A new study by the Electoral Reform Society predicts a turnout of 18.5 percent in November’s police and crime commissioner elections in England and Wales.
The number of people taking part in winter police and crime commissioner (PCC) elections in England and Wales is expected to be only 18.5 percent, which is the lowest turnout for British national elections, a new research shows.
According to a study conducted by the Electoral Reform Society (ERS), fewer than one in five eligible adult are predicted to vote in the November 15 ballot, which will cost £75m, due to the errors of the British Home Office in its planning.
Katie Ghose, the chief executive of the ERS, described the coalition government's failure to actively get Britons interested as a "complete shambles”.
She also warned that the failures of the Home Office may prevent police and crime commissioners from doing their jobs effectively if they do not represent their electorates as a result of the record low turnout in the upcoming elections.
"The stated purpose of electing police and crime commissioners was to improve accountability and reconnect the public and the police - an aim which is clearly undermined by a painfully low turnout," Ghose added.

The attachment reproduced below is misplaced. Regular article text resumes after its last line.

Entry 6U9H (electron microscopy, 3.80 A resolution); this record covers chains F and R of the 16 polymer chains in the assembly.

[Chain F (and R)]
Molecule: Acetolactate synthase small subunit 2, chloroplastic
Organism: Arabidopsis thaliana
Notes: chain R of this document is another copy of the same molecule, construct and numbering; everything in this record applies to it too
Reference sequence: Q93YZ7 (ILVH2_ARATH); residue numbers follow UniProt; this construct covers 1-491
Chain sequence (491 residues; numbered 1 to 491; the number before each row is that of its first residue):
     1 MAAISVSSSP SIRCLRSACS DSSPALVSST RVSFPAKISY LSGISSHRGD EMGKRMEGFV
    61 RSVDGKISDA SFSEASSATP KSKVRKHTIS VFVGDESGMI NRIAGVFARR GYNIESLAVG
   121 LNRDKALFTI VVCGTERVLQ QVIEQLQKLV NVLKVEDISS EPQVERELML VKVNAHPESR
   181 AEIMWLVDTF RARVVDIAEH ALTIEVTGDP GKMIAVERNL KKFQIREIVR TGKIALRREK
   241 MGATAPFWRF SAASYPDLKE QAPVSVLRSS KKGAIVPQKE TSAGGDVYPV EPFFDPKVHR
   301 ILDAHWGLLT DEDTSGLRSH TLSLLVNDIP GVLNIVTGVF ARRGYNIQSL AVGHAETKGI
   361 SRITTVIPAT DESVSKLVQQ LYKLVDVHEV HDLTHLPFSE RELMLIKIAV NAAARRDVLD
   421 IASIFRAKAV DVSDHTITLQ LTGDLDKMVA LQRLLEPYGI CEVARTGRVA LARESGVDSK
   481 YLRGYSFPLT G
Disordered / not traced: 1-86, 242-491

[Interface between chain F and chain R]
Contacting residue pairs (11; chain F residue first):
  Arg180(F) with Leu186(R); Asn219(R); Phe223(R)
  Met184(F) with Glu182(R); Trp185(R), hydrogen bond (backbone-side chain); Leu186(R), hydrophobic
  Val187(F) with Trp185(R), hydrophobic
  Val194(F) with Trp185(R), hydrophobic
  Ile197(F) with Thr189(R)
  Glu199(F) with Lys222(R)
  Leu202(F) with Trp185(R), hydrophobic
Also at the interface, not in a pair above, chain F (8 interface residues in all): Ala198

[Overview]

Furthermore, condemning the Tory-led government’s huge cuts to frontline police, Shadow Home Office Minister Baroness Angela Smith said, “The Home Office and Theresa May are once more in a mess of their own making. Understandably they are embarrassed, but they need to get a grip and make the best of a bad job.
Earlier in July, British Shadow Home Secretary Yvette Cooper accused the coalition government of “taking risks with community safety" by cutting nearly 10,000 police officers since the general election in 2010.